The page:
We used to talk of billions, now trillions are the new billions. That’s inflation for you and debt is a big part of it.
According to the Economist’s debt clock, governments of the world owe $60 trillion, up from around $25 trillion in 2005.
The stats, moreover, show something quite peculiar: the richer the nation, the more their government is in debt.
Government debt is of course an oxymoron. A more illuminating description for it would be deferred taxes because all taxpayers will have to pay back that debt through taxes, with interest on top of it.
Instead of taxing the people now, the government borrows from rich investors and banks, then pays them back with interest through tax collection.
The interest rate might be low on all this debt, but the sums are so huge it still amounts to a substantial amount of money paid by taxpayers in interest.
That effectively translates to wealth distribution from the many to the rich who can afford to lend the government money and receive interest for it through taxes that everyone has to pay including some of the very poor.
Yet it can be a risky affair for debt investors as governments tend to like printing their way out of debt, something they have been doing since 2008 through the quantitative easing of money printing.
One way that works is by the Central Bank buying government debt through money out of thin air with the base money supply in US and EU tripling since 2008.
All this money lent by the Central Bank is then destroyed once it is paid back, but technically that is effectively impossible as interest has to also be paid back, interest which is not destroyed and becomes permanent money.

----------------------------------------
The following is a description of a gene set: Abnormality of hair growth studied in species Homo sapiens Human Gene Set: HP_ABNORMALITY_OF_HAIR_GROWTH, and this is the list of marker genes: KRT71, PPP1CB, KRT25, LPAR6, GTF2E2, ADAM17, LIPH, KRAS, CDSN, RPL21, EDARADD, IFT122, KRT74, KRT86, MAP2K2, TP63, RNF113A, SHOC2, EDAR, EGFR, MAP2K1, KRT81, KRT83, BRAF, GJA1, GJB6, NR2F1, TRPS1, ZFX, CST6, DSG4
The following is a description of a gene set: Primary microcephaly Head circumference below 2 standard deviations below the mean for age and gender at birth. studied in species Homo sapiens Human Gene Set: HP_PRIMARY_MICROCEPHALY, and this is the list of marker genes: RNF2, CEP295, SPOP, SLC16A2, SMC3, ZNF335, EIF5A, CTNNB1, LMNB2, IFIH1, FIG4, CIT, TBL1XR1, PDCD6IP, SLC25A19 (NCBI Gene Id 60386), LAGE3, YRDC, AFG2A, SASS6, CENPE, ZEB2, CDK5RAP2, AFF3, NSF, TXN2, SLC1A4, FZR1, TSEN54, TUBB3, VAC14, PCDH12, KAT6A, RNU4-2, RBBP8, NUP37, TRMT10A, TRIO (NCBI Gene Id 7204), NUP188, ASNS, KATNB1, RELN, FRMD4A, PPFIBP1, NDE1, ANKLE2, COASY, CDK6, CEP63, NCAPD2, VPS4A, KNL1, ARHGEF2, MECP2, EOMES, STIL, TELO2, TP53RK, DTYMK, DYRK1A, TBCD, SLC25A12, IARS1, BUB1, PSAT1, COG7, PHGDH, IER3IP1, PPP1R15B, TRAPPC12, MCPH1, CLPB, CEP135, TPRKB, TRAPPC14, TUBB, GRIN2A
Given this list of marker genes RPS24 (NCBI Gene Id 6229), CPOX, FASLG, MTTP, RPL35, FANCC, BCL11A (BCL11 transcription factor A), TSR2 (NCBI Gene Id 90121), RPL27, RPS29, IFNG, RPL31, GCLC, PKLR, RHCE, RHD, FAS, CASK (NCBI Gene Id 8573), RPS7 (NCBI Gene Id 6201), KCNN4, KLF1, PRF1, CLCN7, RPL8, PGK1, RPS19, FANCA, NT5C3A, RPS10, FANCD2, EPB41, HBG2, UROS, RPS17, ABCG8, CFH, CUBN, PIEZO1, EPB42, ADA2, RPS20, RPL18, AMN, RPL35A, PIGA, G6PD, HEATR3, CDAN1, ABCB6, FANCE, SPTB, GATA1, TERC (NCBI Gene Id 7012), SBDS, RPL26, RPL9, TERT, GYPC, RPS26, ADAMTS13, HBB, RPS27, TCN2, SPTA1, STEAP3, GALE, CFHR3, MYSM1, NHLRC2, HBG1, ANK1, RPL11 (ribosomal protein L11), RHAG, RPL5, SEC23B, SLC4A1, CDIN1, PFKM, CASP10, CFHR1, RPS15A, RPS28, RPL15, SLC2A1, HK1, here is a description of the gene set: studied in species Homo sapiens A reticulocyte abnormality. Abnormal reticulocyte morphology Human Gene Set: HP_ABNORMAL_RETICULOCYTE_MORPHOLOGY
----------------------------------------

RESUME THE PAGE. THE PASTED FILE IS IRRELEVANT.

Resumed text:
As all debt owned is necessarily more than all money that has been created due to the requirement that it is paid back with interest, governments effectively can not pay back the debt in full.
If not well managed this debt situation can lead to a cascade where eventually the borrower is primarily borrowing to pay back debt.
At that point they’re effectively bankrupt and will have to print their way out like Argentina which is seeing inflation fo 20% or more.
All of this is a consequence of the money creation system whereby the public benefits little, if at all, from all that interest dividend, with most of it going by far to commercial banks.
Commercial banks account for some 85% of money creation in Switzerland. The rest probably share the same story.
All of that money is created through debt when banks lend, with much of it being home mortgages. The problem is that if you borrow say $100,000 for a home, over the mortgage’s 25 years you’ll have to pay back $200,000, with $100,000 of it being interest.
That is a lot of new money that is printed out daily, and the printing press can not stop because new money has to be constantly created for interest.
Every 10 or 20 years this all goes wrong. Too much money gets created with it all cascading up too quickly, so banks effectively go bankrupt, and since banks are effectively the fiat money, that means trade falls and you get a severe recession as in 2008, or a depression as in the 30s when banks went under.
At that point governments effectively raise taxes in a stealth manner by borrowing and borrowing with much of that borrowed money going straight to banks.
So they can never lose, the banks, with just four of them in America responsible for some 90% of $200 trillion in derivative holdings.
That may sound like a lot now but as the printing press rolls on the trillion might become what today is a billion, as the billion itself became what was once a million for our parents.